The future of Sterling

The Long-term outlook

If the outlook for sterling is largely to be determined by the direction of interest rates, and rates are to be largely determined by inflation rather than the economic outlook, then what is the outlook for UK inflation?

Recent data around both grocery and energy prices indicates that at least some of the inflationary pressures in the economy are dissipating. 

Konstantinos Venetis, director of global macro at consultancy TS Lombard, says that the current pattern globally is that inflationary pressures are easing.

More importantly, however, he says that in the UK, the domestically focused element of inflation — which he believes centres on both demand and supply in the services sector — is easing, particularly as wages stop rising at the same pace as previously. 

But the decline in inflation will be very slow, Venetis says, adding that this leaves policymakers “in a bind” as to whether to keep raising rates or not. 

Gerard Lyons, chief economic strategist at wealth management firm Netwealth, says rising interest rates help to reduce inflation in four ways:

  • reducing or limiting the amount of money in the economy; 
  • squeezing the level of demand in the economy via higher borrowing costs;
  • managing public expectations around the direction of inflation;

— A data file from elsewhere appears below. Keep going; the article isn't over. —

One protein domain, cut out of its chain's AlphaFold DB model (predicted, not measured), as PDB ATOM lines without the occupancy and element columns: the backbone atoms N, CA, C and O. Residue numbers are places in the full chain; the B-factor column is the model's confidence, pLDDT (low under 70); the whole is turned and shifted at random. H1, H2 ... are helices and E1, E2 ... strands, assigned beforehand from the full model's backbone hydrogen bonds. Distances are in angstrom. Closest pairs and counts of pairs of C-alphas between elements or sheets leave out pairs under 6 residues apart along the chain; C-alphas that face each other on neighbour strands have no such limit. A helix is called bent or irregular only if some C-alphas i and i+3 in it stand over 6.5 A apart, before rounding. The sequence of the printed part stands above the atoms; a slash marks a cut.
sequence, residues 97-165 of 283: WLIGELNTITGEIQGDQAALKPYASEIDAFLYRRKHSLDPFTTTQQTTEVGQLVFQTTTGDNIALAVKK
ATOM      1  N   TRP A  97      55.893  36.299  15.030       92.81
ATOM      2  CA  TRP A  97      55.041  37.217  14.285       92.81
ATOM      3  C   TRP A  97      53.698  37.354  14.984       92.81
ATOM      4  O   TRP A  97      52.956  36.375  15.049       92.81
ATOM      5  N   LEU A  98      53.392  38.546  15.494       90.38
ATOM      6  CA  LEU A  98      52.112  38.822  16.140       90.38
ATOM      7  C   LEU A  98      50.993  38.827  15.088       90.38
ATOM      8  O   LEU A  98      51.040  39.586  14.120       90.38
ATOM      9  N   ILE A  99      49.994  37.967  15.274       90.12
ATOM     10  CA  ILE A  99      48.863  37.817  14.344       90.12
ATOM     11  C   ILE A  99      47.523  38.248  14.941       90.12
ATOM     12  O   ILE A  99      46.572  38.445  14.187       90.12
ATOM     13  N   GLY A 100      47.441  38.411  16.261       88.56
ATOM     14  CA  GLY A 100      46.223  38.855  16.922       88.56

• driving up the value of the currency relative to peer currencies, which itself is disinflationary, as it should mean imported goods cost less.

Also, as the UK runs a persistent current account deficit, a stronger currency over a prolonged period of time can have an outsized impact on the inflation rate, at least relative to countries that run current account surpluses. 

Lyons says higher interest rates take time to filter through to the wider economy, and this presents the Bank of England with a dilemma — since if it put rates up based on the current data, it could be demonstrated to be excessive.

He says: “All this adds to the challenge for policymakers to weigh up the full impact of previous tightening alongside responding, but not overreacting, to the latest economic data.

“People are paying higher prices, not because they want to, but because they have to or can. But as previous policy tightening feeds through, demand will slow and pricing power will ease.”

Lyons believes that the central bank will “retain a bias towards hiking” rates as long as unemployment remains low. 

Such an outcome would probably mean that sterling continues to be strong, with the signal that this is likely to change coming from higher unemployment. 

He says that long-term inflation will stabilise at between 3 per cent and 4 per cent, rather than the 2 per cent rate or below that has been common in the UK in recent decades. 

What that would mean for the strength of sterling over the long term is a function of whether the medium-term inflation rate in the US and eurozone settles at a lower level than the 3 to 4 per cent range. 

If it does, then the normal interest rate level in the UK would probably be higher than in those countries, potentially boosting sterling. 

Strong sterling may benefit the economy as a whole. But with the majority of the earnings of FTSE 100 companies coming from overseas, the UK stock market does best when sterling is weak relative to the dollar, because the value of dollar profits increases when converted into sterling and paid back as dividends. 

So whatever the direction of sterling over the coming months, it will have a profound impact on the portfolios of advisers and their clients.  

Similar Posts